After a decade in which health costs rose rapidly and many people lost access to care, state and local health officials around the country are returning to the kind of planning denounced by the Reagan administration as a tool of heavy-handed government regulation.
State officials are adopting new laws and regulations to slow the construction of hospitals and nursing homes and the purchase of costly medical equipment. At the same time they are convening groups of doctors, consumers, hospital executives, insurers and employers to negotiate the distribution of health-care resources.
In 1974, Congress created a national network of state and local agencies to develop plans for the number and distribution of hospital beds. Hospitals generally had to get approval from a state agency before offering new services or buying major equipment.
In the 1980s, at the urging of the Reagan administration, Congress and many states abandoned formal health planning as an onerous form of regulation that choked off competition in the market for health care.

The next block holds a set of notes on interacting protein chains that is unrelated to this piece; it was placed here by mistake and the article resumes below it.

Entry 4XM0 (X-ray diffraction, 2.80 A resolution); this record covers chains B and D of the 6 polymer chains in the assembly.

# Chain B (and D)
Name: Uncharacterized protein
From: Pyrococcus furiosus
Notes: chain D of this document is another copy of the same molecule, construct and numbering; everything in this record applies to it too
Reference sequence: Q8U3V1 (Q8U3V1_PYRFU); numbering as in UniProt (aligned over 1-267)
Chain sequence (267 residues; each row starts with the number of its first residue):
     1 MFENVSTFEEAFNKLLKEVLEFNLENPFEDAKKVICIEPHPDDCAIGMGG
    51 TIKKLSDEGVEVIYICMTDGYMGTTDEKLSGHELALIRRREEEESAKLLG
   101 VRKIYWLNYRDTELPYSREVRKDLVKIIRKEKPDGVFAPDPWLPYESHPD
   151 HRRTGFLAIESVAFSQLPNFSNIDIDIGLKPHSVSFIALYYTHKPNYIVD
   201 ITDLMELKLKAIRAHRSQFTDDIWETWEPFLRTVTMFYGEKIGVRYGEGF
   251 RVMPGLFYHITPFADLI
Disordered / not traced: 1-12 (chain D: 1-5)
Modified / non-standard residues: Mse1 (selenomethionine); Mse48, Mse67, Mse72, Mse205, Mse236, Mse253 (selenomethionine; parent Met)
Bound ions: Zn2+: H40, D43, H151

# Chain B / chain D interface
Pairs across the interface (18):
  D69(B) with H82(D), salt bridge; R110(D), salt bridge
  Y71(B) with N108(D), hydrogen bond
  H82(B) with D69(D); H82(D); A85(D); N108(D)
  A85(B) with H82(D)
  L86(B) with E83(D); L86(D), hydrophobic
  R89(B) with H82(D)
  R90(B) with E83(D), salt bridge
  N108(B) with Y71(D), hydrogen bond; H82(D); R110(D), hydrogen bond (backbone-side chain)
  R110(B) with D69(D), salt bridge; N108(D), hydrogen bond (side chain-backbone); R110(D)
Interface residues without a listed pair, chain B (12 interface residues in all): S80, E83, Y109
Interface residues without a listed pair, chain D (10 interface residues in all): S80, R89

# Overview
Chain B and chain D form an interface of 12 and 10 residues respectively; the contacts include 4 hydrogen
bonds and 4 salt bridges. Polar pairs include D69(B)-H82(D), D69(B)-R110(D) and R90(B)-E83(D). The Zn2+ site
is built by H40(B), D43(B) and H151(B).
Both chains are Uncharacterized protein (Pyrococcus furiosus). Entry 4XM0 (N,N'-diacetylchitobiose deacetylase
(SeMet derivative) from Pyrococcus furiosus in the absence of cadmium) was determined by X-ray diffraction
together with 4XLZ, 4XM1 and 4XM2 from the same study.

But from 1981 to 1991, medical prices rose more than twice as fast as the Consumer Price Index for all items. Total national spending on health care soared to $738 billion last year, from $290 billion in 1981. Insurance premiums also soared, and health insurance became unaffordable for many.
In 1981, the government spent more than $150 million on health planning. President Ronald Reagan's argument for ending federal support of the program was that it discouraged competition and protected high-cost suppliers of goods and services. Some California officials still express that view.
But in many other states, officials say the free-market model of unchecked competition failed to curb the growth of health costs and spending.
The market, in fact, is not free in the traditional sense because private health insurers and the government pay much of the cost of medical care, reducing the pressure that consumers might otherwise exert to hold down costs. The Commerce Department estimates that the United States will spend $817 billion on health care this year, up 11 percent from last year.
James R. Kimmey, dean of the School of Public Health at St. Louis University, said the planning revival "comes from business coalitions that see planning as a way to control costs for their members. It comes also through the efforts of state and local governments, reflecting their concern with the problems of the uninsured and the escalating cost of Medicaid."